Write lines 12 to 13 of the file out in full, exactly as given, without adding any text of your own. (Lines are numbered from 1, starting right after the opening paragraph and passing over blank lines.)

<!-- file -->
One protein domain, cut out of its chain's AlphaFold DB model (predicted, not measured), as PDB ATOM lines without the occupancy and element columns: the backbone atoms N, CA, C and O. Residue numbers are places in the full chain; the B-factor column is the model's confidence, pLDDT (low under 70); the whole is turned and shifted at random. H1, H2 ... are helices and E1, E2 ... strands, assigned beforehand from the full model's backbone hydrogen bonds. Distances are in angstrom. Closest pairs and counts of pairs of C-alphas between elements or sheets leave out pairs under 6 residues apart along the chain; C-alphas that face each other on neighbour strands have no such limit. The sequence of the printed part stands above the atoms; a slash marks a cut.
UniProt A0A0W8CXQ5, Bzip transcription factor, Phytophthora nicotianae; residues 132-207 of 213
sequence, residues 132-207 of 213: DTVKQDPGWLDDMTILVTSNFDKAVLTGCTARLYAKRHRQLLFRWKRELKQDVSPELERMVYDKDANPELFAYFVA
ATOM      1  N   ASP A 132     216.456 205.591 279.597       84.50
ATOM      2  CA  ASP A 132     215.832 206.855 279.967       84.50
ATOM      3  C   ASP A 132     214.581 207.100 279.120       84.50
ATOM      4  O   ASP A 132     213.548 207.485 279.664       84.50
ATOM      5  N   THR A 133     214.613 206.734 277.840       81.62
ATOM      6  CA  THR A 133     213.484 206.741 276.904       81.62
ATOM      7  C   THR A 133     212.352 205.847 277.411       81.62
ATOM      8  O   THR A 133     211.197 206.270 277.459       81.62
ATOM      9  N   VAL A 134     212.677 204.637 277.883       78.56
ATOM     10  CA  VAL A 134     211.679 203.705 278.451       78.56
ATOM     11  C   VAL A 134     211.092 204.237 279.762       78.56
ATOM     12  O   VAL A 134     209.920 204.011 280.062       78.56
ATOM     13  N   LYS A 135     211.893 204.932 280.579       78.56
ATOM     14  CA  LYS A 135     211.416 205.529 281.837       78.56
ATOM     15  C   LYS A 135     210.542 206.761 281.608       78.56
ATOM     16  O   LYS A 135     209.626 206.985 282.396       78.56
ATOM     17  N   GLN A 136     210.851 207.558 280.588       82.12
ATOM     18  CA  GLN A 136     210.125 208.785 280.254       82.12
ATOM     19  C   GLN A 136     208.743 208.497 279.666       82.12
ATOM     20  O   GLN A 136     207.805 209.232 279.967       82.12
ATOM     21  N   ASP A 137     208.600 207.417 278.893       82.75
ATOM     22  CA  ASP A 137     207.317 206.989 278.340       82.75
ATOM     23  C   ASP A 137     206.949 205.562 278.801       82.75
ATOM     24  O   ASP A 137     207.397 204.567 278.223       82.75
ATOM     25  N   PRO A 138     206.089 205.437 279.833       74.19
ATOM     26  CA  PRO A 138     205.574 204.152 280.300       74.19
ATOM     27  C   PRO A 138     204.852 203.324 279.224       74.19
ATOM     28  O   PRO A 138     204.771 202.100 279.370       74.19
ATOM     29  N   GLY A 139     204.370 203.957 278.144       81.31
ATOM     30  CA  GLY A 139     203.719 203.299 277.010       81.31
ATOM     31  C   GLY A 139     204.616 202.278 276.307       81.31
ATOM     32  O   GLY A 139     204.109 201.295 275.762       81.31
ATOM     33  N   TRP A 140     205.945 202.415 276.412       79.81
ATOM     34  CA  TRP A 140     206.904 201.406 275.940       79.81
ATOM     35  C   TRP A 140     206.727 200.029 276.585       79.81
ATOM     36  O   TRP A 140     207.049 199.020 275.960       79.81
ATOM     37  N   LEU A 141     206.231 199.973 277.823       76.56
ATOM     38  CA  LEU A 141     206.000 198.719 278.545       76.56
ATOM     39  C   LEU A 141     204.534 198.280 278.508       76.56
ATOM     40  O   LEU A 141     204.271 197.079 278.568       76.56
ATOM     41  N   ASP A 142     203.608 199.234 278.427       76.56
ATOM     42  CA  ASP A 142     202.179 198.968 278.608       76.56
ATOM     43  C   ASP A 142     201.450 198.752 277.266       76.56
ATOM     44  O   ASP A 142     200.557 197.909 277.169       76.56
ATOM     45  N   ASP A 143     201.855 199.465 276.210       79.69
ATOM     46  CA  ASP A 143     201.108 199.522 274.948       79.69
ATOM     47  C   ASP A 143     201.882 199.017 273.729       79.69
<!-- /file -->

ATOM     10  CA  VAL A 134     211.679 203.705 278.451       78.56
ATOM     11  C   VAL A 134     211.092 204.237 279.762       78.56